becalmed in Daugherty Creek Canal
This is how the day begins: It is 11am on a grey and blustery Friday, and I’m am waterskiing down Daugherty Creek Canal behind a Marsh Cat. Actually, it begins with coffee and loading and launching, but whatever. I have this catboat Comfort by the tail and I’m waterskiing. In a Melonseed. That’s the important part.
All night and well past dawn, the wind blew at 25 knots out of the NNW. It’s blowing from the Bay, tearing across the marsh. The tents flap and billow, making sleep fitful.
By the time we’re launched in the morning it has backed down to a more reasonable 15 knots. There’s still too much wind and the waves too big in Tangier Sound for a pleasant trip outside, so we’re staying in the lee of the marshes, heading south past Crisfield for Cedar Island.
The six boats – two Marsh Cats, two Caledonia Yawls, a Curlew and a Melonseed – leave the docks reefed and ready for bear; but tall pines along the banks shelter this narrow canal, so thoroughly there’s not enough wind here to sail. In the wind shade of the trees we’re dozing in still air on dark water, while overhead the tops of the trees wave and thrash. I start to break out the oars when those with motors circle back to give those without a tow. Doug throws me a line, which I hold in one hand and the tiller in the other, and ski at 4 knots back and forth across his wake as we motor down the canal.
A half mile later the canal opens into West Creek, and enough wind dips over the trees that I’m sailing faster than Comfort is motoring. I let loose the line and wave thanks. There will be one exposed mile as we transit Crisfield Harbor, the Little Annemessex River, before reaching the shelter of another canal.
Crisfield looks grey and uninviting as we skirt the waterfront. The only movement is waving reeds and flags that stand out stiff in the breeze. The boats gather a little closer as we ready for the crossing, but we have a broad reach across and the water not too rough. I hang behind the fleet a bit, and Phil, reefed down in his Curlew, hangs back further.
The other side of Crisfield is inland marsh. Bald eagles perch in solitary bare trees, left standing in wide fields of marsh grass like dead sentinels. Off to starboard we can see whitecaps breaking in the mouth of the river.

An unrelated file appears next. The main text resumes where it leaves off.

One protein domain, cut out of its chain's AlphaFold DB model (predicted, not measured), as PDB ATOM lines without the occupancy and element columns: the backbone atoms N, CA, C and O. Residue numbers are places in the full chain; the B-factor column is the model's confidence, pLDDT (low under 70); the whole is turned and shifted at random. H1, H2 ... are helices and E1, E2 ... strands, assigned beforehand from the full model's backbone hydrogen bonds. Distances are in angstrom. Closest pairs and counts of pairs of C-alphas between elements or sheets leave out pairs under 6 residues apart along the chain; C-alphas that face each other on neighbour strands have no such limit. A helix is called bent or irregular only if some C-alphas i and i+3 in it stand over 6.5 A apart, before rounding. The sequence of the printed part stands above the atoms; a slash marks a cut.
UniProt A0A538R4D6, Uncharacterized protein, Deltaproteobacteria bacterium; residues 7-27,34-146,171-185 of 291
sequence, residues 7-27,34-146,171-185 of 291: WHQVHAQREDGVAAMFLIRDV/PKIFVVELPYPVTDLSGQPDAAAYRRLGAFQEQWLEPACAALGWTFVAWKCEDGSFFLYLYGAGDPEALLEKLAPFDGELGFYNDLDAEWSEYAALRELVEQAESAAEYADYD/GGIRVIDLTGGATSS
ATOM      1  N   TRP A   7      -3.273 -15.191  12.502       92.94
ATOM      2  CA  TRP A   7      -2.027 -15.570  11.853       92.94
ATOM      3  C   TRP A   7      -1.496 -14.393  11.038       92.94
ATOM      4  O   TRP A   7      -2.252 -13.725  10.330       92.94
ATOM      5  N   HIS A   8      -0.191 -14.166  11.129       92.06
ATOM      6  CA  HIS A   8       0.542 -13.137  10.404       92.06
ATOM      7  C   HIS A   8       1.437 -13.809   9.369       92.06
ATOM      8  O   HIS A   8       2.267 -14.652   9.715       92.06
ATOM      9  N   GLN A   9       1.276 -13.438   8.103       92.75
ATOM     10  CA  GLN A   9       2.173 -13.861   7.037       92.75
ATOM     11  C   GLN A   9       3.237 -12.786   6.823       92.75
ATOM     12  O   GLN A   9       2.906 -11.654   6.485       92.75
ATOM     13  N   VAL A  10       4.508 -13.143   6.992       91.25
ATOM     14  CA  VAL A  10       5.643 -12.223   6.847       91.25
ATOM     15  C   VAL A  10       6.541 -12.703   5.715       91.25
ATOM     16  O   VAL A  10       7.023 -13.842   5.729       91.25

We charge into the the dredged channel of Broad Creek at full gallop, riding the waves that pile up in the shallows, then it’s suddenly calm and quiet again inside the creek. The canal is maybe 75 yards wide, with mostly low marsh on both sides. The wind is steady, but the water is flat. We coast swiftly down the channel, passing a couple of power boats with fishing lines out.
Halfway through to to Pocomoke Sound is a shallow circular lagoon. The other boats round up and drop anchor for a lunch break. Harris, in his new Caledonia, strikes bottom with the centerboard every time he leaves the channel, so he stays clear. This is prime Melonseed territory – big wind, no waves, shallow water – so I spend the hour zipping back and forth across the pond, circling the other boats. It’s a blast. I roar right up to the banks of mud and marsh grass, spin about and roar off in the other direction. Three guys fishing from a boat in the middle smile and holler out, “Wow, she’s fast!” Big fun.
After lunch Kevin M. and Doug in the two Marsh Cats follow the canal south, while most of us start back north for Janes Island into the wind. It’s choppy leaving the canal, but not as bad as I feared with this low freeboard skiff. This section of the river is in the lee of the outer island, so the fetch from the Sound is interrupted. This is a good thing.
Near Crisfield some workboats return from tending nets and pots, and a private ferry from Smith Island, heading for the harbor.
Back in Daugherty Canal the wind dies again to a dead calm. Harris offers me a tow, but I want to try rowing – never know when you’ll have to, and this is a good place to see what that’s like. I leave the sail up, free the sheet and lash the tiller amidship. It’s actually not bad at all, and I make an easy 3 knots, moving quickly over the half mile of flat water. I do almost run into a deadrise crabber coming down the canal the other way. I nod, he glares. Passing breaks in the trees the wing jabs through in gusts, catches the sail alarmingly, but helps boost things along.
In no time I’ve shipped the oars and rounded up into a slip in the park marina as it starts to drizzle.